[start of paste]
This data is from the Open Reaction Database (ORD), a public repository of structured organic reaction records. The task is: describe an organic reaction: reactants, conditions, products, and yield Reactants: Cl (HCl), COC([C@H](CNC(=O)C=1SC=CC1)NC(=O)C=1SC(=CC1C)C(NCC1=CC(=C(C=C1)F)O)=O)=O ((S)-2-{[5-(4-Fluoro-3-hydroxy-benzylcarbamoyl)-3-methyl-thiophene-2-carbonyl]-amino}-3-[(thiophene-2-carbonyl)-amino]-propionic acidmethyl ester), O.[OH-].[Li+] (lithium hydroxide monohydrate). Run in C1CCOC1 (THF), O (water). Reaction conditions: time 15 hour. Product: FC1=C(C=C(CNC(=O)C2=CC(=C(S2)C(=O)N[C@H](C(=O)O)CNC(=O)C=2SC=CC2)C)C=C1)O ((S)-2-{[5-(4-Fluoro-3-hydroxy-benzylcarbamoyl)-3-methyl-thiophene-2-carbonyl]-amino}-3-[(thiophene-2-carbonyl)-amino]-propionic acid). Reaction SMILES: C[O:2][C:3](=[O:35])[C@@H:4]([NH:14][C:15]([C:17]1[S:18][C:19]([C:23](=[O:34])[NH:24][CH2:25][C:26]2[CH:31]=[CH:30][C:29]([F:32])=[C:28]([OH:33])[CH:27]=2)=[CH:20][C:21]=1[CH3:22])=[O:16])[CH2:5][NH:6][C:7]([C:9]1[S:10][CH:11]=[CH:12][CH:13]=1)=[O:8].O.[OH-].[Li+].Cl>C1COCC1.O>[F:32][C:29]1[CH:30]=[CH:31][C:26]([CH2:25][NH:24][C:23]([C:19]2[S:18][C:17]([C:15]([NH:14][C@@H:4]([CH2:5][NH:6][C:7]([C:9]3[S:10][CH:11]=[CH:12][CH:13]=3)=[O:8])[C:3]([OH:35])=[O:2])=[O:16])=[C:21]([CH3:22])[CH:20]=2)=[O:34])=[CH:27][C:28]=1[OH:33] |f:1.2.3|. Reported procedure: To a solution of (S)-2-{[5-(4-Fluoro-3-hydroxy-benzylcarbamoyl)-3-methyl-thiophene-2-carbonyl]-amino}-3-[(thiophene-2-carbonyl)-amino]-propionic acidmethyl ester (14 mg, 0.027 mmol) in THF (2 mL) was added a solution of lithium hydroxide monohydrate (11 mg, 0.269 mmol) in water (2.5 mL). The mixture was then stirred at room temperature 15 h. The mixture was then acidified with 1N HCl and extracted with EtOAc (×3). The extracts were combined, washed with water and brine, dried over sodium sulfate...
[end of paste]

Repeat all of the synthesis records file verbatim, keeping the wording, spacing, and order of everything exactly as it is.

This data is from the Open Reaction Database (ORD), a public repository of structured organic reaction records. The task is: describe an organic reaction: reactants, conditions, products, and yield Reactants: Cl (HCl), COC([C@H](CNC(=O)C=1SC=CC1)NC(=O)C=1SC(=CC1C)C(NCC1=CC(=C(C=C1)F)O)=O)=O ((S)-2-{[5-(4-Fluoro-3-hydroxy-benzylcarbamoyl)-3-methyl-thiophene-2-carbonyl]-amino}-3-[(thiophene-2-carbonyl)-amino]-propionic acidmethyl ester), O.[OH-].[Li+] (lithium hydroxide monohydrate). Run in C1CCOC1 (THF), O (water). Reaction conditions: time 15 hour. Product: FC1=C(C=C(CNC(=O)C2=CC(=C(S2)C(=O)N[C@H](C(=O)O)CNC(=O)C=2SC=CC2)C)C=C1)O ((S)-2-{[5-(4-Fluoro-3-hydroxy-benzylcarbamoyl)-3-methyl-thiophene-2-carbonyl]-amino}-3-[(thiophene-2-carbonyl)-amino]-propionic acid). Reaction SMILES: C[O:2][C:3](=[O:35])[C@@H:4]([NH:14][C:15]([C:17]1[S:18][C:19]([C:23](=[O:34])[NH:24][CH2:25][C:26]2[CH:31]=[CH:30][C:29]([F:32])=[C:28]([OH:33])[CH:27]=2)=[CH:20][C:21]=1[CH3:22])=[O:16])[CH2:5][NH:6][C:7]([C:9]1[S:10][CH:11]=[CH:12][CH:13]=1)=[O:8].O.[OH-].[Li+].Cl>C1COCC1.O>[F:32][C:29]1[CH:30]=[CH:31][C:26]([CH2:25][NH:24][C:23]([C:19]2[S:18][C:17]([C:15]([NH:14][C@@H:4]([CH2:5][NH:6][C:7]([C:9]3[S:10][CH:11]=[CH:12][CH:13]=3)=[O:8])[C:3]([OH:35])=[O:2])=[O:16])=[C:21]([CH3:22])[CH:20]=2)=[O:34])=[CH:27][C:28]=1[OH:33] |f:1.2.3|. Reported procedure: To a solution of (S)-2-{[5-(4-Fluoro-3-hydroxy-benzylcarbamoyl)-3-methyl-thiophene-2-carbonyl]-amino}-3-[(thiophene-2-carbonyl)-amino]-propionic acidmethyl ester (14 mg, 0.027 mmol) in THF (2 mL) was added a solution of lithium hydroxide monohydrate (11 mg, 0.269 mmol) in water (2.5 mL). The mixture was then stirred at room temperature 15 h. The mixture was then acidified with 1N HCl and extracted with EtOAc (×3). The extracts were combined, washed with water and brine, dried over sodium sulfate...